Schnadt, M. J., & Corley, M. (2006). The influence of lexical, conceptual and planning based factors on disfluency production. In Proceedings of the Twenty-eighth Meeting of the Cognitive Science Society, 750-755. https://escholarship.org/uc/item/9337x2hk

Shriberg, E. (1994). Preliminaries to a theory of speech disfluencies. PhD. dissertation, University of California, Berkeley. https://old.filledpause.org/references/Shriberg_94.htm

Shriberg, E. (1996). Disfluencies in switchboard. In Proceedings of the International Conference on Spoken Language Processing, addendum (11-14). http://www.asel.udel.edu/icslp/cdrom/vol3/1031/a1031.pdf

Shriberg, E. (2001). To `errrr’ is human: Ecology and acoustics of speech disfluencies. Journal of the International Phonetic Association, 31(1), 153-169. https://doi.org/10.1017/s0025100301001128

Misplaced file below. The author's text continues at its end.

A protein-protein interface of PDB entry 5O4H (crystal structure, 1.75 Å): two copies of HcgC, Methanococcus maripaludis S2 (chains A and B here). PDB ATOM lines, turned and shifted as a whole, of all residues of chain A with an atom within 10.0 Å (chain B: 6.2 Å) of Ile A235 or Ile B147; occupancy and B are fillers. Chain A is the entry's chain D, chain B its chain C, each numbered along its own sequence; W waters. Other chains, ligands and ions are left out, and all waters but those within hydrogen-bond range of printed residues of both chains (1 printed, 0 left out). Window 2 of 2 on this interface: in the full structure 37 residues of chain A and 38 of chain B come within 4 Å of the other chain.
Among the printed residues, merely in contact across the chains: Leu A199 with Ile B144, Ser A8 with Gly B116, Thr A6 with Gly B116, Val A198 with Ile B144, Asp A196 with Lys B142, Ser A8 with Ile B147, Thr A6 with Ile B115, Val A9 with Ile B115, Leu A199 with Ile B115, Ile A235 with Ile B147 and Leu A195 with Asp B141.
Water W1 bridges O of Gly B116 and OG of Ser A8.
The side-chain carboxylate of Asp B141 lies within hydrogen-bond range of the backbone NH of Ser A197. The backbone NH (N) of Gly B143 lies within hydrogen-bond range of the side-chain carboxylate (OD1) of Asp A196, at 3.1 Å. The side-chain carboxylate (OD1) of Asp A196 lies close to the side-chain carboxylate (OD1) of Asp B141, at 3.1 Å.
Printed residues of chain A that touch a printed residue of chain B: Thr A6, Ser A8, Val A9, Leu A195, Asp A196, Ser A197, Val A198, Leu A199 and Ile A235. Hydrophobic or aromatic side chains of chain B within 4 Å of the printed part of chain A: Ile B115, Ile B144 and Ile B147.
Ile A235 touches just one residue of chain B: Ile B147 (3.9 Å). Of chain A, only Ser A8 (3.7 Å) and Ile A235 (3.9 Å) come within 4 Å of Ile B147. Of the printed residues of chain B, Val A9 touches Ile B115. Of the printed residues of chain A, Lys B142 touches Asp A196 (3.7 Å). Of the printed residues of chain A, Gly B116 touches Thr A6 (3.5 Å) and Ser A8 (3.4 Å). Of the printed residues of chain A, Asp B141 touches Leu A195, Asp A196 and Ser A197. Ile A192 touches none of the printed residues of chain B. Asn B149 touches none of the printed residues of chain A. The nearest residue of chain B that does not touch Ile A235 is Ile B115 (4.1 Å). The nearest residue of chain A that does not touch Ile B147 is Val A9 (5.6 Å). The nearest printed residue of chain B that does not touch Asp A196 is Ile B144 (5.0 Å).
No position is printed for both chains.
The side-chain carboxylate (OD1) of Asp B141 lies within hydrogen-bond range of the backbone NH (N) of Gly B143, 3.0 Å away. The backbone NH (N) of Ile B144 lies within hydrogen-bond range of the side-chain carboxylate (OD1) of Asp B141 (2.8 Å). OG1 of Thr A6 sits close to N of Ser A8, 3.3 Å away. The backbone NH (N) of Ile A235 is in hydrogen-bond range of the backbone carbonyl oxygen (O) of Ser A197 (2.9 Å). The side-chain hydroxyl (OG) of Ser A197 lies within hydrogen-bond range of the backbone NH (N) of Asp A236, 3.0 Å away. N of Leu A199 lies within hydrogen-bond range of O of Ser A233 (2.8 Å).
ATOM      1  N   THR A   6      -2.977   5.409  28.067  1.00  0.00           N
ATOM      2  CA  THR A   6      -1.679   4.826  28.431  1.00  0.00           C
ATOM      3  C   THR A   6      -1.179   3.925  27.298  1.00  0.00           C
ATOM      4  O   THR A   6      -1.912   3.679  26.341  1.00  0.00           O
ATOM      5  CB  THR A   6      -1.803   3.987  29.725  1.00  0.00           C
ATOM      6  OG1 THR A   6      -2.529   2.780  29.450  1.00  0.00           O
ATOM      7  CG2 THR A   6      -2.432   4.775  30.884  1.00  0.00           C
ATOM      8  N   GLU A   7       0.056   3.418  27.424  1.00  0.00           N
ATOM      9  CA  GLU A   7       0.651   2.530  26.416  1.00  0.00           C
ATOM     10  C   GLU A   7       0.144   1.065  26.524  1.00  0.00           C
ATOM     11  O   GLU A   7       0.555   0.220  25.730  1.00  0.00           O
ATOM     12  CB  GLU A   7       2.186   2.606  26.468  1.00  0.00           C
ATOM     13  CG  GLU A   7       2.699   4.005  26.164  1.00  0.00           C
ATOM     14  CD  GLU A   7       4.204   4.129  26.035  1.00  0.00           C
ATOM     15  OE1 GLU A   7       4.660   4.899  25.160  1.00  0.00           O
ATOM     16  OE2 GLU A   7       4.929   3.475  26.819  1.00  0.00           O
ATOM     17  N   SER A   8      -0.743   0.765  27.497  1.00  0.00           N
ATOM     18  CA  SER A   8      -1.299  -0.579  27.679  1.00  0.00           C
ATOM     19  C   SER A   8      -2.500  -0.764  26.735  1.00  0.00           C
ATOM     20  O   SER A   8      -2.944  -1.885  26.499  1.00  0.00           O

Smith, V. L., & Clark, H. H. (1993). On the course of answering questions. Journal of Memory and Language, 32(1), 25–38. https://doi.org/10.1006/jmla.1993.1002

Stognieva, O. (2019). Teaching business English with TED Talks: Putting ideas into practice. Journal of Language and Education, 5(2), 95-111. https://doi.org/10.17323/jle.2019.7995

Swerts, M., & Geluykens, R. (1994). Prosody as a marker of information flow in spoken discourse. Language and Speech, 37, 21–43. https://doi.org/10.1177/002383099403700102

Swerts, M. (1998). Filled pauses as markers of discourse structure. Journal of Pragmatics, 30(4), 485-496. https://doi.org/10.1016/s0378-2166(98)00014-9